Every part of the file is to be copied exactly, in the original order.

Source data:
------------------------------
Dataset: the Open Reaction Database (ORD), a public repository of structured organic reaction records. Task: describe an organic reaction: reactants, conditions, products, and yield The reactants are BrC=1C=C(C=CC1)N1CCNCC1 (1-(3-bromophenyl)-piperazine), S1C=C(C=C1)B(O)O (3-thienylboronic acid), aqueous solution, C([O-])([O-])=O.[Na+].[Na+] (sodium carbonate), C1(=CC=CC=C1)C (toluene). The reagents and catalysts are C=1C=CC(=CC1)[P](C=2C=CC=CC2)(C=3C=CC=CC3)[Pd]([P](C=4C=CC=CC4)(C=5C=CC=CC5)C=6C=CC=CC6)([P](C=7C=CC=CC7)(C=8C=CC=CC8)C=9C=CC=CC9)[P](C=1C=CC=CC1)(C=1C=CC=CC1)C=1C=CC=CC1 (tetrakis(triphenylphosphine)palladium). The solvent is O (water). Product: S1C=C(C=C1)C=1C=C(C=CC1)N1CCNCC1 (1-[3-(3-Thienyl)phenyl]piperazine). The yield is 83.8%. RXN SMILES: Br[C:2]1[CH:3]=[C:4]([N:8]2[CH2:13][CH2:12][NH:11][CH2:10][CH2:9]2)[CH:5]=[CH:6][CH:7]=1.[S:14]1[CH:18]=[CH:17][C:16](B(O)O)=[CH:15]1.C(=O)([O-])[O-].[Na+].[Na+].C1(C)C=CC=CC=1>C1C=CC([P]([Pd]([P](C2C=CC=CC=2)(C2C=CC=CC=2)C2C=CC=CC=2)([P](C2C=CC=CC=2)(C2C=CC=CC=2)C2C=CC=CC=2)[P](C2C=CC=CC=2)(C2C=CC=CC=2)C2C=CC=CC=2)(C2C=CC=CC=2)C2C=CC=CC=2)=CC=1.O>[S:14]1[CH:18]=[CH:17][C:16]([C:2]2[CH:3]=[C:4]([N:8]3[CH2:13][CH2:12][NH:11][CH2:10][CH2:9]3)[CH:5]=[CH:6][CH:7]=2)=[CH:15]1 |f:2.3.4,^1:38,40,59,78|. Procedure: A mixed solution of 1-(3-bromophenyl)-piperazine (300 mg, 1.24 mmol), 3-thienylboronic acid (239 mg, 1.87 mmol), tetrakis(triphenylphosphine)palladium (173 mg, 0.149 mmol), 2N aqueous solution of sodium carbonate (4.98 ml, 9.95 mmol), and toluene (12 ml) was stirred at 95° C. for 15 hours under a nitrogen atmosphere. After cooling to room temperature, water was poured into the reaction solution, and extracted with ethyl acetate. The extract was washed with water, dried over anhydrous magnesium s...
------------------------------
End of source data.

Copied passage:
Dataset: the Open Reaction Database (ORD), a public repository of structured organic reaction records. Task: describe an organic reaction: reactants, conditions, products, and yield The reactants are BrC=1C=C(C=CC1)N1CCNCC1 (1-(3-bromophenyl)-piperazine), S1C=C(C=C1)B(O)O (3-thienylboronic acid), aqueous solution, C([O-])([O-])=O.[Na+].[Na+] (sodium carbonate), C1(=CC=CC=C1)C (toluene). The reagents and catalysts are C=1C=CC(=CC1)[P](C=2C=CC=CC2)(C=3C=CC=CC3)[Pd]([P](C=4C=CC=CC4)(C=5C=CC=CC5)C=6C=CC=CC6)([P](C=7C=CC=CC7)(C=8C=CC=CC8)C=9C=CC=CC9)[P](C=1C=CC=CC1)(C=1C=CC=CC1)C=1C=CC=CC1 (tetrakis(triphenylphosphine)palladium). The solvent is O (water). Product: S1C=C(C=C1)C=1C=C(C=CC1)N1CCNCC1 (1-[3-(3-Thienyl)phenyl]piperazine). The yield is 83.8%. RXN SMILES: Br[C:2]1[CH:3]=[C:4]([N:8]2[CH2:13][CH2:12][NH:11][CH2:10][CH2:9]2)[CH:5]=[CH:6][CH:7]=1.[S:14]1[CH:18]=[CH:17][C:16](B(O)O)=[CH:15]1.C(=O)([O-])[O-].[Na+].[Na+].C1(C)C=CC=CC=1>C1C=CC([P]([Pd]([P](C2C=CC=CC=2)(C2C=CC=CC=2)C2C=CC=CC=2)([P](C2C=CC=CC=2)(C2C=CC=CC=2)C2C=CC=CC=2)[P](C2C=CC=CC=2)(C2C=CC=CC=2)C2C=CC=CC=2)(C2C=CC=CC=2)C2C=CC=CC=2)=CC=1.O>[S:14]1[CH:18]=[CH:17][C:16]([C:2]2[CH:3]=[C:4]([N:8]3[CH2:13][CH2:12][NH:11][CH2:10][CH2:9]3)[CH:5]=[CH:6][CH:7]=2)=[CH:15]1 |f:2.3.4,^1:38,40,59,78|. Procedure: A mixed solution of 1-(3-bromophenyl)-piperazine (300 mg, 1.24 mmol), 3-thienylboronic acid (239 mg, 1.87 mmol), tetrakis(triphenylphosphine)palladium (173 mg, 0.149 mmol), 2N aqueous solution of sodium carbonate (4.98 ml, 9.95 mmol), and toluene (12 ml) was stirred at 95° C. for 15 hours under a nitrogen atmosphere. After cooling to room temperature, water was poured into the reaction solution, and extracted with ethyl acetate. The extract was washed with water, dried over anhydrous magnesium s...